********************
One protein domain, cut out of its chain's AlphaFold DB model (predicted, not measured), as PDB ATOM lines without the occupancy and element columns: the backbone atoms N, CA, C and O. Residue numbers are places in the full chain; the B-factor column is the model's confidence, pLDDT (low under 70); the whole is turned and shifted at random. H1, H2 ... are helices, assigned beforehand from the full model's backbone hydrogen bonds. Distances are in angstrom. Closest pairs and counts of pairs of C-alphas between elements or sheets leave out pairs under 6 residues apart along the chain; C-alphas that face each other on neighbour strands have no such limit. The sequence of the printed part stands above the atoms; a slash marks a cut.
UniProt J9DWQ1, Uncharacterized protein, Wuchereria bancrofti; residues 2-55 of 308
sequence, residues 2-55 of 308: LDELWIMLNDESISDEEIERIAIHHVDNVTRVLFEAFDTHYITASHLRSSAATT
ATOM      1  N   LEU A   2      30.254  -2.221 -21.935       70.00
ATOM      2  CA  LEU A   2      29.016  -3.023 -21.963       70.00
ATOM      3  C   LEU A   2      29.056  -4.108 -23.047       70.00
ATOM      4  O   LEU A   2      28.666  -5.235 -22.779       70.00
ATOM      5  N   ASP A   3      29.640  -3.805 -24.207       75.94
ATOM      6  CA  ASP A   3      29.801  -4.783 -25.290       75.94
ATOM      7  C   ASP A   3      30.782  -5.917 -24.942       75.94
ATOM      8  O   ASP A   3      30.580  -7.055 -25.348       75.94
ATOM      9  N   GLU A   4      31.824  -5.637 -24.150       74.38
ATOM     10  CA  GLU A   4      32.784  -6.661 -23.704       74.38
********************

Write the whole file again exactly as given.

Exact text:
One protein domain, cut out of its chain's AlphaFold DB model (predicted, not measured), as PDB ATOM lines without the occupancy and element columns: the backbone atoms N, CA, C and O. Residue numbers are places in the full chain; the B-factor column is the model's confidence, pLDDT (low under 70); the whole is turned and shifted at random. H1, H2 ... are helices, assigned beforehand from the full model's backbone hydrogen bonds. Distances are in angstrom. Closest pairs and counts of pairs of C-alphas between elements or sheets leave out pairs under 6 residues apart along the chain; C-alphas that face each other on neighbour strands have no such limit. The sequence of the printed part stands above the atoms; a slash marks a cut.
UniProt J9DWQ1, Uncharacterized protein, Wuchereria bancrofti; residues 2-55 of 308
sequence, residues 2-55 of 308: LDELWIMLNDESISDEEIERIAIHHVDNVTRVLFEAFDTHYITASHLRSSAATT
ATOM      1  N   LEU A   2      30.254  -2.221 -21.935       70.00
ATOM      2  CA  LEU A   2      29.016  -3.023 -21.963       70.00
ATOM      3  C   LEU A   2      29.056  -4.108 -23.047       70.00
ATOM      4  O   LEU A   2      28.666  -5.235 -22.779       70.00
ATOM      5  N   ASP A   3      29.640  -3.805 -24.207       75.94
ATOM      6  CA  ASP A   3      29.801  -4.783 -25.290       75.94
ATOM      7  C   ASP A   3      30.782  -5.917 -24.942       75.94
ATOM      8  O   ASP A   3      30.580  -7.055 -25.348       75.94
ATOM      9  N   GLU A   4      31.824  -5.637 -24.150       74.38
ATOM     10  CA  GLU A   4      32.784  -6.661 -23.704       74.38